Gemma, do you mean 'environmental' as in 'not inherited' but probably some kind of epistatic mechanism in which the colouration is induced by factors (as yet unidentified) acting on genes that an individual frog might come into contact with?  Would be a very interesting study.  Personally I incline more towards the idea of relaxed selection pressure in garden ponds allowing what were rare alleles for colourful frogs to become more frequent in the population, and perhaps enhanced by a founder effect as well.  None of these hypotheses excludes the others though.  Might be a nice 'citizen science' project, with systematic recording of frog colours (but how you would get over the subjective analysis of what constitutes an unusually coloured frog I don't know...)


Posted By: GemmaJF
Date Posted: 05 Mar 2019 at 3:35pm
Exactly the definition I've been pondering Will! By environmental, yes I meant some strange external factor, as it appears our frogs 'developed' these makings over time. If we consider that the vast majority of our population were probably hand reared (though of course some were not) none had the dark black irregular blotching in early life. For the first few years, none of the returning adult frogs did either. They just looked like 'text book' common frogs. This year though, more individuals have the irregular pitch black marking than do not. Some of these are good sized males, so gut feeling is they were once the 'normal' looking frogs of the past. It is like something is triggering some form of reaction in the skin rather than an inherited trait. Though entirely conjecture, would indeed be something worth a look at scientifically.

Edited just to add, these observations are contrary to my experiences of populations in Suffolk as a child. Where seeing perhaps thousands of different individuals, I do not remember a single one that had the pitch black irregular markings, well certainly not anything like to the extent we commonly see today.


Posted By: will
Date Posted: 06 Mar 2019 at 9:46am
fascinating stuff - another possibility, to play devil's advocate - how about if the spots were something older frogs develop with age (like the liver spots which are sadly starting to blossom on my skin) and that gardens might favour longevity in frogs more than the wider countryside...?


Posted By: GemmaJF
Date Posted: 06 Mar 2019 at 1:09pm
Definitely a possibility Will, the one I thought of is the way people get more moles as they age if they expose themselves to the sun a lot. But my suspicion is aroused because of not observing the spots in populations 40 years ago, we don't see much in the literature about it either, or images from the past depicting it. So that suggest to me a new phenomenon, perhaps some agent in the environment or change in habitat availability. Though I think different dynamics of garden populations, much more interest and recording these days (so we see a lot more of the variations) is just as likely. It is just that thing of wanting to 'know' what if anything is behind it!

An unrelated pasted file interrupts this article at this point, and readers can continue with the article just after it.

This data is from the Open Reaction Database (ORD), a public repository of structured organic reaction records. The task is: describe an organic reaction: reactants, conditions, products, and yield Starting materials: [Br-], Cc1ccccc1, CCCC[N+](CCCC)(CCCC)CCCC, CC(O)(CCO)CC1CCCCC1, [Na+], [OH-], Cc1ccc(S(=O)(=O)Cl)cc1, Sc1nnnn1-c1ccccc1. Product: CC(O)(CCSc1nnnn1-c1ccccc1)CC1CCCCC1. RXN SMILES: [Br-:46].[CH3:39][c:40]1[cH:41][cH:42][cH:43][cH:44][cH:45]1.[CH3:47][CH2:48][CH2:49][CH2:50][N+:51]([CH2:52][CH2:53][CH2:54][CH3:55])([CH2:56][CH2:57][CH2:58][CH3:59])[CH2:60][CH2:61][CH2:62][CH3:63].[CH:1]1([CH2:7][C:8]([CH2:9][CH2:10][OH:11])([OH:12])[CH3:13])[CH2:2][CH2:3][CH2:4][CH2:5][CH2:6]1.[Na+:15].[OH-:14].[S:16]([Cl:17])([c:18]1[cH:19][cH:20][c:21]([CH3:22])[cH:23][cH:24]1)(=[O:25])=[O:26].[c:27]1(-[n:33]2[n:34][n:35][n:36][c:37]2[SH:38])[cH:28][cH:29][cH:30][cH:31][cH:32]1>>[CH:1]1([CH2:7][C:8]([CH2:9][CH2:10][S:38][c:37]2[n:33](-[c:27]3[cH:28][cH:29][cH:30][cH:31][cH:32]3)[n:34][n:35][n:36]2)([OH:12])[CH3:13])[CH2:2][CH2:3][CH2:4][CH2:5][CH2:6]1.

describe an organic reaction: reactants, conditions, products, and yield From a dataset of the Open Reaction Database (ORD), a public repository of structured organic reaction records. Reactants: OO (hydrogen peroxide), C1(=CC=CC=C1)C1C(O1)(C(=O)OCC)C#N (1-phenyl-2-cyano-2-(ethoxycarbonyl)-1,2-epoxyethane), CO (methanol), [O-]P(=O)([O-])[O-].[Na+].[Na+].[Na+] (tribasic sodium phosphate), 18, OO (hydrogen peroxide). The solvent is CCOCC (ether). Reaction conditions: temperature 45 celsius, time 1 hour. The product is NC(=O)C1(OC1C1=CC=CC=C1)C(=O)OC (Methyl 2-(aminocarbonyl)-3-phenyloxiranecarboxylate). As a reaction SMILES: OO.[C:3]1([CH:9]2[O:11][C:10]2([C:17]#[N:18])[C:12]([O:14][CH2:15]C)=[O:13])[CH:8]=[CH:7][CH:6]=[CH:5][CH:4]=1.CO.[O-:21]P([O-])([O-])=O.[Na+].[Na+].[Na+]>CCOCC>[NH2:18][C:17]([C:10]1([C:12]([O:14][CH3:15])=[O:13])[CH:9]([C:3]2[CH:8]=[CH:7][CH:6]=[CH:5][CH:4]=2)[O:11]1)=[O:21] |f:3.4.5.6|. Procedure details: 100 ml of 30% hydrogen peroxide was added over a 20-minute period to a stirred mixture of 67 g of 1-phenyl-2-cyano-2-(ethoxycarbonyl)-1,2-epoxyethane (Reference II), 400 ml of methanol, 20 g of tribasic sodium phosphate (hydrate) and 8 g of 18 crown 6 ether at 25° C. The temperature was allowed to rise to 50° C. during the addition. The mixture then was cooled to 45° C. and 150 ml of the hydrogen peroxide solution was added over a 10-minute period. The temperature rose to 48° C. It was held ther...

Posted By: will
Date Posted: 06 Mar 2019 at 2:28pm
definitely a nice project for someone to work on - I wonder if there are enough 'archive' photos of Rt to make a comparison.
 
In terms of quantifying the 'spottiness' I think there is some kind of scale / grid that is used in medicine for assessing the density of moles / liver spots etc - maybe this sort of thing could be adapted for frogs, and then you're starting to talk about proper quantitative data..  However it wouldn't take into account the other parameters that determine 'unusual colour and patterning in frogs' such as the colour itself.
 


Posted By: chubsta
Date Posted: 07 Mar 2019 at 12:45am
Finally! Pond is still teeming with frogs each night so hopefully this is just the beginning...




Posted By: GemmaJF
Date Posted: 07 Mar 2019 at 7:48am
Brilliant! Not sure if ours are done this year. Had the one clump then a few more and it all seems a bit quiet. If they are done spawn clumps are lower than previous years but it all looks healthy enough so fingers crossed for a good year for the tadpoles. Opted this year not to raise any indoors, have to see how they do on their own.